What is a Cohabitation Agreement?

A Cohabitation Agreement is an agreement for unmarried partners that sets out who owns what and in what proportion. It records how you will split your property, its contents, personal belongings, savings and other assets should the relationship break down.

It can cover how you will support your children, over and above any legal requirement to maintain them, as well as how you would deal with bank accounts, debts, and joint purchases such as a car.

The Agreement can also be used to clarify how co-habiting couples will mange day to day finances whilst they are together.

Litigation is costly, time consuming and emotionally challenging. Here at Creighton & Partners we encourage co-habitees to take a pro-active approach by considering whether entering into a Co-Habitation Agreements in order to avoid future litigation is right for them.


The laws are not the same as those for married couples. Persons living together have no special rights or duties in relation to each other, even if they have lived together for a number of years.

Each person takes out of the relationship the property which they have brought into the relationship. Money/assets acquired during the relationship generally belong to the person responsible for acquiring them and are only shared if there is a clear agreement or evidence of intention to do so.

To protect themselves both parties should take advice at the beginning of their relationship and consider entering into a Cohabitation Agreement. The Agreement will ensure that both parties are aware of their entitlement should the relationship breakdown.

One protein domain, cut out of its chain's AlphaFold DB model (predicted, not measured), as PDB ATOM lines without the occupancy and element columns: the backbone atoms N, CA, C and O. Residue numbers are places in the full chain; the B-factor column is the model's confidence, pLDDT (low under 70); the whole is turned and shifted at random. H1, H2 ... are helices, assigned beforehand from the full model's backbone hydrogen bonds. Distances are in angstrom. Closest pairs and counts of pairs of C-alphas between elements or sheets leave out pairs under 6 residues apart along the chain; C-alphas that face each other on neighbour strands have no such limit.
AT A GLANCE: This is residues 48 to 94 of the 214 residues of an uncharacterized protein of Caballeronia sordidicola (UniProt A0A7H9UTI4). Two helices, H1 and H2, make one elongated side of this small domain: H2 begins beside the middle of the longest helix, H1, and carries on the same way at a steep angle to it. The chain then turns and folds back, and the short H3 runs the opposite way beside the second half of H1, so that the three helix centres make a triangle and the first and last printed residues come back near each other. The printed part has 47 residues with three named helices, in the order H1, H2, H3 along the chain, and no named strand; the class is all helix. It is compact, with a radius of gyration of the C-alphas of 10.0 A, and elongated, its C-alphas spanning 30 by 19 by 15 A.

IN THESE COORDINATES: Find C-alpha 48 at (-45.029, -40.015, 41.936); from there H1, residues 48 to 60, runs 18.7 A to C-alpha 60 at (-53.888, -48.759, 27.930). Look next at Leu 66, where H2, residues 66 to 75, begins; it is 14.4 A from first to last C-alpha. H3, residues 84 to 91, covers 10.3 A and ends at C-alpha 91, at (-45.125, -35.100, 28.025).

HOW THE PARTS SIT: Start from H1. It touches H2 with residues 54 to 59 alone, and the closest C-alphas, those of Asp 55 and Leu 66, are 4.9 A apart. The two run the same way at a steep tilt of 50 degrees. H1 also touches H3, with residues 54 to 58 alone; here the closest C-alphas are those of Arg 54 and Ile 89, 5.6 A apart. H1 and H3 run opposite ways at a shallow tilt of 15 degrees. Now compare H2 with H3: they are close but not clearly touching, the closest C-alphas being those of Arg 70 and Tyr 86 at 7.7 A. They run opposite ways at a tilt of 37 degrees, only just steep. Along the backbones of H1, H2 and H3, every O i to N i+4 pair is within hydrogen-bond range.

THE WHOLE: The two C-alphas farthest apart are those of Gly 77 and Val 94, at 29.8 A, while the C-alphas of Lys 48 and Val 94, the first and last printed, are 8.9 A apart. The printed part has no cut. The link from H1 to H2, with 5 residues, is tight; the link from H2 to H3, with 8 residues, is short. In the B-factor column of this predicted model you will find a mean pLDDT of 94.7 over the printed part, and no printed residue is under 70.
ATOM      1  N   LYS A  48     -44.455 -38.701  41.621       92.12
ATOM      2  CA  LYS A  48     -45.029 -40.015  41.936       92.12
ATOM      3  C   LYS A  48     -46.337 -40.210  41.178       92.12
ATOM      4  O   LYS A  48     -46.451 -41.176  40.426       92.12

1. Buying property together/Live in a property owned by one of you.

The home is often the most valuable asset of the relationship. A couple should give careful consideration to whether they wish to purchase the home as “joint tenants”,“tenants in common”or in one party’s sole name.

Joint tenants: upon separation, each person takes half of the equity in the home and if one of them dies, the survivor inherits the whole property.

Tenants in common: the property is held jointly, but as separate shares, upon death their share will not automatically pass to the other person. Where there are unequal contributions, it is prudent to set out the division of the equity in a Declaration of Trust agreement.

Where ownership of the family home is in the sole name of one person, it is usually a sensible precaution to enter into a written Agreement to define and secure the financial interest of the non-owner who otherwise could be entitled to nothing. The non-owner cannot claim a share of the property simply because they have been living there for a long time. In the absence of such an Agreement, the non- owner will need to establish an interest in the property through conduct or financial contributions.

2. If you have children.

Depending on the circumstances, one parent may be able to claim maintenance, a lump sum or property rights against the other, on behalf of a child. The parent who is not living with the child may be required to pay child maintenance via the Child Maintenance Service, unless maintenance can be agreed. A Co-habitation Agreement can be used to record the parties’ financial obligations and intentions towards children in the event of the breakdown of the relationship.

3. If you hold pensions.

Occupational pension schemes often do not recognise partners who live together and may only allow a survivor’s pension to be paid to a surviving unmarried partner if the survivor was financially dependent on the pension scheme member. Cohabiting partners have no rights under the state pension system. A specific nomination of the other party may be required to benefit from the private/occupational policy.

For further information please view our video, download our guide or contact one of our solicitors.

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